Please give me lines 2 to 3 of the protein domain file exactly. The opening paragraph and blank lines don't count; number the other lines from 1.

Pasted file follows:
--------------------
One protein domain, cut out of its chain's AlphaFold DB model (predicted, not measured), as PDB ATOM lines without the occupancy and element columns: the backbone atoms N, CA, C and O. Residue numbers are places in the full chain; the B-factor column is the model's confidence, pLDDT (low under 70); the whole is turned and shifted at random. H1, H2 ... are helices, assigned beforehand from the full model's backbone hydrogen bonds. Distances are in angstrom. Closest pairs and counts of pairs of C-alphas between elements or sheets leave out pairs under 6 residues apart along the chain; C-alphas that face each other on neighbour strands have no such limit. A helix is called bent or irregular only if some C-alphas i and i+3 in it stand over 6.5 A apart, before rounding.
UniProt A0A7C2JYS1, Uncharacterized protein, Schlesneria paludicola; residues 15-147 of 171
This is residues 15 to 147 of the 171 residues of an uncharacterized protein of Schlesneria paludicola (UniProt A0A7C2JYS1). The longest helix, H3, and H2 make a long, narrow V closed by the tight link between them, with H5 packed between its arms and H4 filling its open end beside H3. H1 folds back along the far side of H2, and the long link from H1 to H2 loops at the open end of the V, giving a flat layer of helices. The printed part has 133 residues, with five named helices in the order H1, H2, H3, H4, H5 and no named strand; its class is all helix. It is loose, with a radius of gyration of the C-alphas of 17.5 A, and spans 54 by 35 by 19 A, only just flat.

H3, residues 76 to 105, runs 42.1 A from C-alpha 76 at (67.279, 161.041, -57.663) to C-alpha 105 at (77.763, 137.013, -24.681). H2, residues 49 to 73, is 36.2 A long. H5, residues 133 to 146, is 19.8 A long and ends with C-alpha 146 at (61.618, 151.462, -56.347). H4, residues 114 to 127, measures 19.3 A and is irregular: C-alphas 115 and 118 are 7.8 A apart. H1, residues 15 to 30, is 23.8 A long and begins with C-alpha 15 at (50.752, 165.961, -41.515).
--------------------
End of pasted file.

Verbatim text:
This is residues 15 to 147 of the 171 residues of an uncharacterized protein of Schlesneria paludicola (UniProt A0A7C2JYS1). The longest helix, H3, and H2 make a long, narrow V closed by the tight link between them, with H5 packed between its arms and H4 filling its open end beside H3. H1 folds back along the far side of H2, and the long link from H1 to H2 loops at the open end of the V, giving a flat layer of helices. The printed part has 133 residues, with five named helices in the order H1, H2, H3, H4, H5 and no named strand; its class is all helix. It is loose, with a radius of gyration of the C-alphas of 17.5 A, and spans 54 by 35 by 19 A, only just flat.

H3, residues 76 to 105, runs 42.1 A from C-alpha 76 at (67.279, 161.041, -57.663) to C-alpha 105 at (77.763, 137.013, -24.681). H2, residues 49 to 73, is 36.2 A long. H5, residues 133 to 146, is 19.8 A long and ends with C-alpha 146 at (61.618, 151.462, -56.347). H4, residues 114 to 127, measures 19.3 A and is irregular: C-alphas 115 and 118 are 7.8 A apart. H1, residues 15 to 30, is 23.8 A long and begins with C-alpha 15 at (50.752, 165.961, -41.515).